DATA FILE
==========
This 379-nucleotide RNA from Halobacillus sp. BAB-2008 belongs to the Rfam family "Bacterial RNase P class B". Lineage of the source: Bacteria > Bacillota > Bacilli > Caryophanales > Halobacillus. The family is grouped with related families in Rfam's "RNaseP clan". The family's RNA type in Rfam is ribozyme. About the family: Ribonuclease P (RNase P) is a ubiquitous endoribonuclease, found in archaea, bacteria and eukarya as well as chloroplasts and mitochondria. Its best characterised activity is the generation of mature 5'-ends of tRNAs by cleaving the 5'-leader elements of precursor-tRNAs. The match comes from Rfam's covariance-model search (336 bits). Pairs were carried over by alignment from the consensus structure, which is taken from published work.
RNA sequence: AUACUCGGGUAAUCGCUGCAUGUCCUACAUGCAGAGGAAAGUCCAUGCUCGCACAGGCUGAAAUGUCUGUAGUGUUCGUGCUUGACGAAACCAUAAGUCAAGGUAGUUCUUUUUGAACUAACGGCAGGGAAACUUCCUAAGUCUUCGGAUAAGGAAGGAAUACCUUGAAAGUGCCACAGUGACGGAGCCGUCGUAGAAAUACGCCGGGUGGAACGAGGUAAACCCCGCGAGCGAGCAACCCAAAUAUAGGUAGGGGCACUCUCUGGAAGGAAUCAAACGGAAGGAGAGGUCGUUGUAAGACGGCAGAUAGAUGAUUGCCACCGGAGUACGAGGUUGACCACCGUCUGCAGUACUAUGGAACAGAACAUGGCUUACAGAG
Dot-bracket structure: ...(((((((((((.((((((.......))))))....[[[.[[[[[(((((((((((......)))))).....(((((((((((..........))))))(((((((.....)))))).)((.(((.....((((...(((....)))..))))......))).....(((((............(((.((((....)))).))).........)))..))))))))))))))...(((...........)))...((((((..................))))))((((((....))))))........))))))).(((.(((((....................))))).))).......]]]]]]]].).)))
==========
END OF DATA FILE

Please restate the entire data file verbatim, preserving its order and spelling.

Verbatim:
This 379-nucleotide RNA from Halobacillus sp. BAB-2008 belongs to the Rfam family "Bacterial RNase P class B". Lineage of the source: Bacteria > Bacillota > Bacilli > Caryophanales > Halobacillus. The family is grouped with related families in Rfam's "RNaseP clan". The family's RNA type in Rfam is ribozyme. About the family: Ribonuclease P (RNase P) is a ubiquitous endoribonuclease, found in archaea, bacteria and eukarya as well as chloroplasts and mitochondria. Its best characterised activity is the generation of mature 5'-ends of tRNAs by cleaving the 5'-leader elements of precursor-tRNAs. The match comes from Rfam's covariance-model search (336 bits). Pairs were carried over by alignment from the consensus structure, which is taken from published work.
RNA sequence: AUACUCGGGUAAUCGCUGCAUGUCCUACAUGCAGAGGAAAGUCCAUGCUCGCACAGGCUGAAAUGUCUGUAGUGUUCGUGCUUGACGAAACCAUAAGUCAAGGUAGUUCUUUUUGAACUAACGGCAGGGAAACUUCCUAAGUCUUCGGAUAAGGAAGGAAUACCUUGAAAGUGCCACAGUGACGGAGCCGUCGUAGAAAUACGCCGGGUGGAACGAGGUAAACCCCGCGAGCGAGCAACCCAAAUAUAGGUAGGGGCACUCUCUGGAAGGAAUCAAACGGAAGGAGAGGUCGUUGUAAGACGGCAGAUAGAUGAUUGCCACCGGAGUACGAGGUUGACCACCGUCUGCAGUACUAUGGAACAGAACAUGGCUUACAGAG
Dot-bracket structure: ...(((((((((((.((((((.......))))))....[[[.[[[[[(((((((((((......)))))).....(((((((((((..........))))))(((((((.....)))))).)((.(((.....((((...(((....)))..))))......))).....(((((............(((.((((....)))).))).........)))..))))))))))))))...(((...........)))...((((((..................))))))((((((....))))))........))))))).(((.(((((....................))))).))).......]]]]]]]].).)))